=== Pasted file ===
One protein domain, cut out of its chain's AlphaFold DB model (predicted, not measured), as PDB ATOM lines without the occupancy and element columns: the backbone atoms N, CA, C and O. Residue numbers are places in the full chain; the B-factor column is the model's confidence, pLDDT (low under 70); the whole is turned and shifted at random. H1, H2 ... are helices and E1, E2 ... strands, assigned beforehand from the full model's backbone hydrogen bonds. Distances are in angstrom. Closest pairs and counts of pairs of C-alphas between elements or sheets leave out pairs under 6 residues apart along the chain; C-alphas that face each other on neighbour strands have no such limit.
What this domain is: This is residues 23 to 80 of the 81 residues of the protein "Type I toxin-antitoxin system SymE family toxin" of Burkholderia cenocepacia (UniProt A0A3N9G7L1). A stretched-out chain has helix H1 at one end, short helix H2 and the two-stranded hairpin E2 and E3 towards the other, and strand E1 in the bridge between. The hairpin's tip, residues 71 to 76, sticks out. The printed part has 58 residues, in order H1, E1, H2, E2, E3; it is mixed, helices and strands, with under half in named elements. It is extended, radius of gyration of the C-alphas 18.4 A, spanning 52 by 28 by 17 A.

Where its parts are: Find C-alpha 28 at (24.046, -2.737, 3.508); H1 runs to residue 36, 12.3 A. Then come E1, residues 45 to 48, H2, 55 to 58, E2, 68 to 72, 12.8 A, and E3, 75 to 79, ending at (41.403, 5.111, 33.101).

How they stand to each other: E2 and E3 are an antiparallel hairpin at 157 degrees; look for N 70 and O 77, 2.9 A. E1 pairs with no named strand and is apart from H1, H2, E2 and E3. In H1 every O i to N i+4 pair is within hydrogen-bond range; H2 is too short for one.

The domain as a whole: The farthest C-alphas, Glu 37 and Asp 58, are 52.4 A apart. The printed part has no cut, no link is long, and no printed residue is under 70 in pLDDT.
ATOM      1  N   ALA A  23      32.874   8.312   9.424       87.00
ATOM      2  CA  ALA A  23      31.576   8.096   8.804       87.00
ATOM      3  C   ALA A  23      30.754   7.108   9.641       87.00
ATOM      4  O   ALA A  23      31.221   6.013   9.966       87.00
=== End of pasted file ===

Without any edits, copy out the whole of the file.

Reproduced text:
One protein domain, cut out of its chain's AlphaFold DB model (predicted, not measured), as PDB ATOM lines without the occupancy and element columns: the backbone atoms N, CA, C and O. Residue numbers are places in the full chain; the B-factor column is the model's confidence, pLDDT (low under 70); the whole is turned and shifted at random. H1, H2 ... are helices and E1, E2 ... strands, assigned beforehand from the full model's backbone hydrogen bonds. Distances are in angstrom. Closest pairs and counts of pairs of C-alphas between elements or sheets leave out pairs under 6 residues apart along the chain; C-alphas that face each other on neighbour strands have no such limit.
What this domain is: This is residues 23 to 80 of the 81 residues of the protein "Type I toxin-antitoxin system SymE family toxin" of Burkholderia cenocepacia (UniProt A0A3N9G7L1). A stretched-out chain has helix H1 at one end, short helix H2 and the two-stranded hairpin E2 and E3 towards the other, and strand E1 in the bridge between. The hairpin's tip, residues 71 to 76, sticks out. The printed part has 58 residues, in order H1, E1, H2, E2, E3; it is mixed, helices and strands, with under half in named elements. It is extended, radius of gyration of the C-alphas 18.4 A, spanning 52 by 28 by 17 A.

Where its parts are: Find C-alpha 28 at (24.046, -2.737, 3.508); H1 runs to residue 36, 12.3 A. Then come E1, residues 45 to 48, H2, 55 to 58, E2, 68 to 72, 12.8 A, and E3, 75 to 79, ending at (41.403, 5.111, 33.101).

How they stand to each other: E2 and E3 are an antiparallel hairpin at 157 degrees; look for N 70 and O 77, 2.9 A. E1 pairs with no named strand and is apart from H1, H2, E2 and E3. In H1 every O i to N i+4 pair is within hydrogen-bond range; H2 is too short for one.

The domain as a whole: The farthest C-alphas, Glu 37 and Asp 58, are 52.4 A apart. The printed part has no cut, no link is long, and no printed residue is under 70 in pLDDT.
ATOM      1  N   ALA A  23      32.874   8.312   9.424       87.00
ATOM      2  CA  ALA A  23      31.576   8.096   8.804       87.00
ATOM      3  C   ALA A  23      30.754   7.108   9.641       87.00
ATOM      4  O   ALA A  23      31.221   6.013   9.966       87.00